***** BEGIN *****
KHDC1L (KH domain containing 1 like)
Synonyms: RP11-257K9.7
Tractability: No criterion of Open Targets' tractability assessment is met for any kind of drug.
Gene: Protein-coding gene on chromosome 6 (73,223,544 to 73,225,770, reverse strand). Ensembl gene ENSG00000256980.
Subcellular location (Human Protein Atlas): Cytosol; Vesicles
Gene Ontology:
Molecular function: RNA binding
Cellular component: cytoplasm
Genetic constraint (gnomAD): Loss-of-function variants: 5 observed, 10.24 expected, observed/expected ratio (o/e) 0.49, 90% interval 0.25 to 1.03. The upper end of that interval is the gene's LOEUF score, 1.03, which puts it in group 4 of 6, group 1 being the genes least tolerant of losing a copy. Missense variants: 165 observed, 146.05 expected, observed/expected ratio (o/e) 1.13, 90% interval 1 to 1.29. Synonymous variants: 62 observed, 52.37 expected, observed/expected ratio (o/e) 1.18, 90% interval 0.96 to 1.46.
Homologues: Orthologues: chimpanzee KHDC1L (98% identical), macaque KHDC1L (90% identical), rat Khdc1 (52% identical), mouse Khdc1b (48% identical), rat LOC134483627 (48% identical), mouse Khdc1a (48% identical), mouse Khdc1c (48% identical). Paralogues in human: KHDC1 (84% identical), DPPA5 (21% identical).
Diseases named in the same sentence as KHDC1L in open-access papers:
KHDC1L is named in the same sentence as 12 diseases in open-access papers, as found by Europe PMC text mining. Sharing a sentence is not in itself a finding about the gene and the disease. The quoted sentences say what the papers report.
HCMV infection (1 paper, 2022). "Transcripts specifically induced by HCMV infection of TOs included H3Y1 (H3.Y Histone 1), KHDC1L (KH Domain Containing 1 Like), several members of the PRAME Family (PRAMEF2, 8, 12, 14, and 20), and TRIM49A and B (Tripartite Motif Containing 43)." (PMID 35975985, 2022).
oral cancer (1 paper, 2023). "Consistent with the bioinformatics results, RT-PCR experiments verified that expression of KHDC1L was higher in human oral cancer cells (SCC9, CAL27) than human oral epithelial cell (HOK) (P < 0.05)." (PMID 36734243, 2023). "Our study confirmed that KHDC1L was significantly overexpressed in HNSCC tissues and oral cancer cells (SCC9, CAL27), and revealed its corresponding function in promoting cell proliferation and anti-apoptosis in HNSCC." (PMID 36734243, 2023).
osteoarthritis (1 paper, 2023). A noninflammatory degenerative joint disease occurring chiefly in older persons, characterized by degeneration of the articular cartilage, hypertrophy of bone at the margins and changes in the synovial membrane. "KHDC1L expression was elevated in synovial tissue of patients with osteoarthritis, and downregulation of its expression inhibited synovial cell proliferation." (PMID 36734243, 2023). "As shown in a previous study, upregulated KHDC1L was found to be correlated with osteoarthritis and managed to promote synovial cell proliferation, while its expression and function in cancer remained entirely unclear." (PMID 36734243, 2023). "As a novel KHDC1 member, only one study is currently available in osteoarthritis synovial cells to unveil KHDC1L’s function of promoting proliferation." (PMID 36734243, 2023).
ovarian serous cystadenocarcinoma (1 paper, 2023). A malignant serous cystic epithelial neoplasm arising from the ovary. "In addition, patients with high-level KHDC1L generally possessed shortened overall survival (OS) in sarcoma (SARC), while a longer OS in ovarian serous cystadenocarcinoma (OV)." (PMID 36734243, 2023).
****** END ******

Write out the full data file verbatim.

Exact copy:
KHDC1L (KH domain containing 1 like)
Synonyms: RP11-257K9.7
Tractability: No criterion of Open Targets' tractability assessment is met for any kind of drug.
Gene: Protein-coding gene on chromosome 6 (73,223,544 to 73,225,770, reverse strand). Ensembl gene ENSG00000256980.
Subcellular location (Human Protein Atlas): Cytosol; Vesicles
Gene Ontology:
Molecular function: RNA binding
Cellular component: cytoplasm
Genetic constraint (gnomAD): Loss-of-function variants: 5 observed, 10.24 expected, observed/expected ratio (o/e) 0.49, 90% interval 0.25 to 1.03. The upper end of that interval is the gene's LOEUF score, 1.03, which puts it in group 4 of 6, group 1 being the genes least tolerant of losing a copy. Missense variants: 165 observed, 146.05 expected, observed/expected ratio (o/e) 1.13, 90% interval 1 to 1.29. Synonymous variants: 62 observed, 52.37 expected, observed/expected ratio (o/e) 1.18, 90% interval 0.96 to 1.46.
Homologues: Orthologues: chimpanzee KHDC1L (98% identical), macaque KHDC1L (90% identical), rat Khdc1 (52% identical), mouse Khdc1b (48% identical), rat LOC134483627 (48% identical), mouse Khdc1a (48% identical), mouse Khdc1c (48% identical). Paralogues in human: KHDC1 (84% identical), DPPA5 (21% identical).
Diseases named in the same sentence as KHDC1L in open-access papers:
KHDC1L is named in the same sentence as 12 diseases in open-access papers, as found by Europe PMC text mining. Sharing a sentence is not in itself a finding about the gene and the disease. The quoted sentences say what the papers report.
HCMV infection (1 paper, 2022). "Transcripts specifically induced by HCMV infection of TOs included H3Y1 (H3.Y Histone 1), KHDC1L (KH Domain Containing 1 Like), several members of the PRAME Family (PRAMEF2, 8, 12, 14, and 20), and TRIM49A and B (Tripartite Motif Containing 43)." (PMID 35975985, 2022).
oral cancer (1 paper, 2023). "Consistent with the bioinformatics results, RT-PCR experiments verified that expression of KHDC1L was higher in human oral cancer cells (SCC9, CAL27) than human oral epithelial cell (HOK) (P < 0.05)." (PMID 36734243, 2023). "Our study confirmed that KHDC1L was significantly overexpressed in HNSCC tissues and oral cancer cells (SCC9, CAL27), and revealed its corresponding function in promoting cell proliferation and anti-apoptosis in HNSCC." (PMID 36734243, 2023).
osteoarthritis (1 paper, 2023). A noninflammatory degenerative joint disease occurring chiefly in older persons, characterized by degeneration of the articular cartilage, hypertrophy of bone at the margins and changes in the synovial membrane. "KHDC1L expression was elevated in synovial tissue of patients with osteoarthritis, and downregulation of its expression inhibited synovial cell proliferation." (PMID 36734243, 2023). "As shown in a previous study, upregulated KHDC1L was found to be correlated with osteoarthritis and managed to promote synovial cell proliferation, while its expression and function in cancer remained entirely unclear." (PMID 36734243, 2023). "As a novel KHDC1 member, only one study is currently available in osteoarthritis synovial cells to unveil KHDC1L’s function of promoting proliferation." (PMID 36734243, 2023).
ovarian serous cystadenocarcinoma (1 paper, 2023). A malignant serous cystic epithelial neoplasm arising from the ovary. "In addition, patients with high-level KHDC1L generally possessed shortened overall survival (OS) in sarcoma (SARC), while a longer OS in ovarian serous cystadenocarcinoma (OV)." (PMID 36734243, 2023).